After about 10 minutes of speeding about, Marcel (who still had James perched on the back of his PWC) pulled up alongside me and said “I think you’re ready to go faster. I think you’re ready for sport mode.” Faster? Sport mode? It was clear from my raised eyebrows that I thought Marcel had lost control of his senses. He pressed a few buttons on my Sea-Doo, looked me in the eye and said “You’re going too slow, man. Now you will know what true speed feels like” before cackling like a chain-smoking French bond villain.

He squeezed the throttle on his own machine and shot off like a bullet. James, who was playing with his GoPro, clearly hadn’t been told that it was time to go and he fell backwards off the Sea-Doo and into the water. Fortunately, Marcel noticed and came back to get him. He laughed like a madman, as he pulled James back onboard. I liked Marcel, he was entertaining, but the mask of a responsible adult had slipped within minutes of leaving the harbour.

James getting back on the Sea-Doo after Marcel threw him off.//Screenshot: GoPro (via – James Renhard/Jack Clayton).

“OK. You follow me,” Marcel said. And just like that, he was gone (this time with James still attached). I did as he told me and followed on behind. Immediately, I noticed the difference between the two modes – sport and normal. Sport mode hit me like a brick to the face; an enjoyable brick to the face, but a brick to the face nevertheless.

“FUCKING HELL! FUCKING HELL!” I hollered, as the engine roared beneath me like an angry robot lion. Before this experience, I’d never thought it would be possible to rip apart the space-time continuum on a personal water craft but in those few minutes spent on sport mode I began doubting my admittedly limited physics knowledge.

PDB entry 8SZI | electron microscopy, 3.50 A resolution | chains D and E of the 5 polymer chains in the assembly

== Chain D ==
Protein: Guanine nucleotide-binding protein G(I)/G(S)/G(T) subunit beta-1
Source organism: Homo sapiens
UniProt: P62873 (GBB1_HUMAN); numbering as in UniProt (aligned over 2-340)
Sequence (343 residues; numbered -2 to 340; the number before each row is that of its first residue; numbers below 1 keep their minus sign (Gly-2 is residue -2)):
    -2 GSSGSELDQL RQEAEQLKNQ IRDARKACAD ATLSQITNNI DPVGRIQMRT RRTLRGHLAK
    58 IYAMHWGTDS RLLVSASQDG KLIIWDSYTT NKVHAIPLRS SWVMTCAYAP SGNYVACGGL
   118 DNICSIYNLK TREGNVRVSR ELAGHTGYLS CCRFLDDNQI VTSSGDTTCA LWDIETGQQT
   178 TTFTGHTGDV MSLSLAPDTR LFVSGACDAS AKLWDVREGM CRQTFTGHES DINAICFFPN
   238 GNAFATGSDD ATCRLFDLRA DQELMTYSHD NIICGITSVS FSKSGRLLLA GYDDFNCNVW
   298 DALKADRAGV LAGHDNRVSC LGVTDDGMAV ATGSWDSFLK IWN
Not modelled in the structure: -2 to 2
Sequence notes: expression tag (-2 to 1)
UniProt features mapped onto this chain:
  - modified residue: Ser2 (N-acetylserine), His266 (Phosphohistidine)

Taking selfies with the back of Marcel’s head.//Screenshot: GoPro (Jack Clayton).

“OK, now you swap,” Marcel said as he pulled up alongside me during a slowdown interval. I was sad to give up my solo rider privileges, but I felt like it was only fair James got to take it for a spin by himself as well. As me and James were swapping, the Sea-Doos made the softest of contact and Marcel suddenly got very precious about his man-toy.

“Do you have £15,000 to buy me new one? Do you?” Marcel said, while busily checking for scratches that weren’t there. “Phew. You got lucky,” he told me as I got on the back of his Sea-Doo and gripped onto the straps. I decided not to argue back, as I didn’t want to make things anymore awkward than they needed to be.

“Where is James?”

Marcel went incredibly quickly. I attempted to film some stuff on the hand-held GoPro while gripping onto the strap with my one free arm, but after nearly falling off a few times and head-butting Marcel in the back of the head another time I decided to quit the filming and just focus entirely upon staying on the Sea-Doo. After heading quite far out to sea, at one point, I began wondering if Marcel was maybe going to ride this thing all the way back to France.

“Where is James?” he said, looking back to the shore.

“Erm, well. I don’t know,” I said while scouring the view behind us for signs of life.

“OK, we go find him,” Marcel replied.

Mad French dude Marcel, moments before losing James//Screenshot: GoPro (via Jack Clayton/James Renhard).

Fortunately, and presumably to ‘responsible adult’ Marcel’s great relief, we found James alive and well fairly quickly. His Sea-Doo was making intermittent beeping noises to signify a lack of petrol.

“Ah, OK. We go back now,” Marcel said with a disappointing glint in his eye.

On the way back, Marcel gave us a quick demonstration of his “freestyle” moves. Despite being highly impressive in a “you’ve clearly spent a lot of time working on this” sort of way, it did kind of remind me slightly of a teenage schoolboy doing donuts in a supermarket car park.

“…the Sea-Doo’s ferocious acceleration threatened to leave me kicking my legs in thin air like a cartoon character.”

Grey clouds formed over head and within seconds of reaching the harbour, the heavens opened. All the splashing about we’d done on the Sea-Doos though had left us soaking wet already, so the heavy rain did little to dampen our moods.

Final thoughts. I loved messing about on the Sea-Doos. They’re dumb, no doubt, but in that way that’s so undeniably fun you can’t help but enjoy yourself. There’s probably more practical ways to spend £15,000 but if you’ve got the dough going spare, and love tearing it up amongst the waves, why the hell not? Just don’t, whatever you do, crash into Marcel. He’ll kill you.